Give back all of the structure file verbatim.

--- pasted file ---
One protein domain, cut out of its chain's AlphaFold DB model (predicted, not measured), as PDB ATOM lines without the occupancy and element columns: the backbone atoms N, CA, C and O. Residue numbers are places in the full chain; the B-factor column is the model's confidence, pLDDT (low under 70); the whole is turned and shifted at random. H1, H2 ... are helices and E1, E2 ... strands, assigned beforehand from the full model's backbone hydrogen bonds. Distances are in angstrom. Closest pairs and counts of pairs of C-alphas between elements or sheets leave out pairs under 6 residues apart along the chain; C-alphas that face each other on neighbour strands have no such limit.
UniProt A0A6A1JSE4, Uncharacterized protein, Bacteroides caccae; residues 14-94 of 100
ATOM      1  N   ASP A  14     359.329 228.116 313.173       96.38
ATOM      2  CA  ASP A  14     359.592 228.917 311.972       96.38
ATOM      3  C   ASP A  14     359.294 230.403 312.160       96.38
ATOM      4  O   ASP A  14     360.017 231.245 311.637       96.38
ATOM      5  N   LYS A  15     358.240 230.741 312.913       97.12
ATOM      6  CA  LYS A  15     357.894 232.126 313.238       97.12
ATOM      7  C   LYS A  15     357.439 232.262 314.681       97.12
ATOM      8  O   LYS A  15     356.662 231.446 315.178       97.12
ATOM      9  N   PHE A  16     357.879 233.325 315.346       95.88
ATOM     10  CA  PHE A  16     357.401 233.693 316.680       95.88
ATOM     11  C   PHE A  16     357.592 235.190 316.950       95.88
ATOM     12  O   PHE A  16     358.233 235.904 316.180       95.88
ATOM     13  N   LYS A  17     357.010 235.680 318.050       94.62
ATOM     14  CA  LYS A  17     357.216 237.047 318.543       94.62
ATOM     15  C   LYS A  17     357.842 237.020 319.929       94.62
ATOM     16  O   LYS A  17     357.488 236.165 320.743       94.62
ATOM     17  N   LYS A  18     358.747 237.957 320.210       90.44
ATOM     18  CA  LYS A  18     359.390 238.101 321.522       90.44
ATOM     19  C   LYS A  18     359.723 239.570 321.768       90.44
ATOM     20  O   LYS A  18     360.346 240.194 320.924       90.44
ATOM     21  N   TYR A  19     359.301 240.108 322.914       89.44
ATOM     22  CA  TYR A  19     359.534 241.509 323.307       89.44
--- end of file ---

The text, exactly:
One protein domain, cut out of its chain's AlphaFold DB model (predicted, not measured), as PDB ATOM lines without the occupancy and element columns: the backbone atoms N, CA, C and O. Residue numbers are places in the full chain; the B-factor column is the model's confidence, pLDDT (low under 70); the whole is turned and shifted at random. H1, H2 ... are helices and E1, E2 ... strands, assigned beforehand from the full model's backbone hydrogen bonds. Distances are in angstrom. Closest pairs and counts of pairs of C-alphas between elements or sheets leave out pairs under 6 residues apart along the chain; C-alphas that face each other on neighbour strands have no such limit.
UniProt A0A6A1JSE4, Uncharacterized protein, Bacteroides caccae; residues 14-94 of 100
ATOM      1  N   ASP A  14     359.329 228.116 313.173       96.38
ATOM      2  CA  ASP A  14     359.592 228.917 311.972       96.38
ATOM      3  C   ASP A  14     359.294 230.403 312.160       96.38
ATOM      4  O   ASP A  14     360.017 231.245 311.637       96.38
ATOM      5  N   LYS A  15     358.240 230.741 312.913       97.12
ATOM      6  CA  LYS A  15     357.894 232.126 313.238       97.12
ATOM      7  C   LYS A  15     357.439 232.262 314.681       97.12
ATOM      8  O   LYS A  15     356.662 231.446 315.178       97.12
ATOM      9  N   PHE A  16     357.879 233.325 315.346       95.88
ATOM     10  CA  PHE A  16     357.401 233.693 316.680       95.88
ATOM     11  C   PHE A  16     357.592 235.190 316.950       95.88
ATOM     12  O   PHE A  16     358.233 235.904 316.180       95.88
ATOM     13  N   LYS A  17     357.010 235.680 318.050       94.62
ATOM     14  CA  LYS A  17     357.216 237.047 318.543       94.62
ATOM     15  C   LYS A  17     357.842 237.020 319.929       94.62
ATOM     16  O   LYS A  17     357.488 236.165 320.743       94.62
ATOM     17  N   LYS A  18     358.747 237.957 320.210       90.44
ATOM     18  CA  LYS A  18     359.390 238.101 321.522       90.44
ATOM     19  C   LYS A  18     359.723 239.570 321.768       90.44
ATOM     20  O   LYS A  18     360.346 240.194 320.924       90.44
ATOM     21  N   TYR A  19     359.301 240.108 322.914       89.44
ATOM     22  CA  TYR A  19     359.534 241.509 323.307       89.44